Lydia Cristini


26th Sunday in Ordinary Time – September 25, 2016
Amos 6.1, 4-7 | Psalm 146 | 1 Timothy 6.11-16 | Luke 16.19-31
September 12, 2016

Sunday's readings offer a difficult message. Through the prophet Amos, God admonishes the people for their wealth, ease and complacency. Then, Paul says to "keep the commandment without stain or reproach."

Finally, Jesus lays it all out with the parable of the rich man and Lazarus: the rich man is tormented after death for not heeding God and the prophets by not helping the impoverished and diseased Lazarus suffering at his door.

This is bad news for us in Canada. Most of us, almost regardless of our wages, would be considered rich, when compared with the people of many developing nations.

Most Canadians would fall under the description of the rich man in the parable, with an estimated 620 million destitute poor lying at our door (

The lord upholds the orphan and the widow, but the way of the wicked he brings to ruin. - Psalm 146.9

'The lord upholds the orphan and the widow, but the way of the wicked he brings to ruin.'

Psalm 146.9

However, these messages in Scripture do not condemn money itself. It is the interior attitude of the heart which is important. Money is not the issue; idolatry of money is the problem.

In his first papal exhortation, Evangelii Gaudium (The Joy of the Gospel), Pope Francis points to the dehumanizing effect of wealth ruling us, rather than the other way around.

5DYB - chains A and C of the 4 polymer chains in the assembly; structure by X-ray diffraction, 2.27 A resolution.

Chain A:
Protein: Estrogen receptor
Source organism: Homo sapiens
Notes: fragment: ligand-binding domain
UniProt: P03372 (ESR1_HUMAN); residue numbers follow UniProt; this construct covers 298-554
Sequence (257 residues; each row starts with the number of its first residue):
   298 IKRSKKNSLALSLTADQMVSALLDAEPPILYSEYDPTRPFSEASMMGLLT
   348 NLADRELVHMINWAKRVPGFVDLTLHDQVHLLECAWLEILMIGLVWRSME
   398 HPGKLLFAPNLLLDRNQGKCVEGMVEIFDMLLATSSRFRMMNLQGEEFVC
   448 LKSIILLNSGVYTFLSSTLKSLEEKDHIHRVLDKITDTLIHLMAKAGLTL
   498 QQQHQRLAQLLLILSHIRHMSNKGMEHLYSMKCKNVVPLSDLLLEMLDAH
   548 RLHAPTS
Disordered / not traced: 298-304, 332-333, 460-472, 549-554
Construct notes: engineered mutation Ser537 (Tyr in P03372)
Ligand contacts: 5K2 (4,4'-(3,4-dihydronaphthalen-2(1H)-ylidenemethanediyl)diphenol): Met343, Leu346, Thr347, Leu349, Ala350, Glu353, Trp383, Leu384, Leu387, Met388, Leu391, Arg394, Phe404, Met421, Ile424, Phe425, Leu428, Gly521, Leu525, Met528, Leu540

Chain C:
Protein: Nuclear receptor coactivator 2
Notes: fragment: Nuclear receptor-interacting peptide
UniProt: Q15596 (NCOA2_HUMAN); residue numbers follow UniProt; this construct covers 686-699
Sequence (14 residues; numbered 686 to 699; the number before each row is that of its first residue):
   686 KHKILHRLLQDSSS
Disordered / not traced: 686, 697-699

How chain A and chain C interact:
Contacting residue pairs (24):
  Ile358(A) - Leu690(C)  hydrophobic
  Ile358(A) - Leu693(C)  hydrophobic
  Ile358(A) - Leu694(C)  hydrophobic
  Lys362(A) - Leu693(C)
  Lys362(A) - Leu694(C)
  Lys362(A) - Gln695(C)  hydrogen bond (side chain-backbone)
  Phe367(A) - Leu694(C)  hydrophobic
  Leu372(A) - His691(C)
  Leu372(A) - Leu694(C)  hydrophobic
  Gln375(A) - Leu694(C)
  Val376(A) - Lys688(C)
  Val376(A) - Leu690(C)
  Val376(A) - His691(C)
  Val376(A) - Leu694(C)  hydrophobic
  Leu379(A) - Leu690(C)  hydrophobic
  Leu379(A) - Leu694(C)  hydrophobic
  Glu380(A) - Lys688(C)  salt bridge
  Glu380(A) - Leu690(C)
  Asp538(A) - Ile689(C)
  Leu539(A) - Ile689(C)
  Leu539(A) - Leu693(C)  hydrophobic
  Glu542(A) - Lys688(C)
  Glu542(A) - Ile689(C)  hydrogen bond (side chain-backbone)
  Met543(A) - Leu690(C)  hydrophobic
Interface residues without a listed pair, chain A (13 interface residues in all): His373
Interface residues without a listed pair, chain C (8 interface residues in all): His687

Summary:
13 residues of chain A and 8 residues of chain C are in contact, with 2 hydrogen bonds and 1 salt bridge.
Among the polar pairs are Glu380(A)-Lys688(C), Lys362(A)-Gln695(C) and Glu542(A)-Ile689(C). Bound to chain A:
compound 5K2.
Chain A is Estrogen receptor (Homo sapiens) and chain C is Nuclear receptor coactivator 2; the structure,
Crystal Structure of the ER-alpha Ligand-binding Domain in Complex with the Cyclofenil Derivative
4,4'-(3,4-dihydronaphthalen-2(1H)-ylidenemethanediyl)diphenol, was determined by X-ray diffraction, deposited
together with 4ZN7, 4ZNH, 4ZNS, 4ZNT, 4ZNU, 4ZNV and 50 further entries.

He writes, "Just as the commandment 'Thou shalt not kill' sets a clear limit in order to safeguard the value of human life, today we also have to say 'Thou shalt not' to an economy of exclusion and inequality. Such an economy kills.

"How can it be that it is not a news item when an elderly homeless person dies of exposure, but it is news when the stock market loses two points? This is a case of exclusion.

"Can we continue to stand by when food is thrown away while people are starving? This is a case of inequality."

Each of us has a responsibility to examine our own hearts. In our daily decisions, do we contribute to, or work against, the economy of exclusion and inequality? I could do better in this area myself. It is easier to buy into the false security money gives than to give money away.


The key is in the Second Reading. If we follow the directions of St. Paul, and "pursue righteousness, devotion, faith, love, patience, and gentleness," God's grace will guide our decisions.

If we spend time with God, build our relationship with God and keep our eyes fixed on the kingdom of God, every person and thing will take their rightful place in our lives.

Being Christian means that it is possible to possess wealth without being possessed by it. However, that requires making tough questions about one's own life.

Jesus and Pope Francis say our monetary decisions have ethical implications. As we make these daily choices, we can choose to live in Christian solidarity and mercy, and to keep our eyes and hearts open to the needs of the Lazaruses around us, no matter where they live.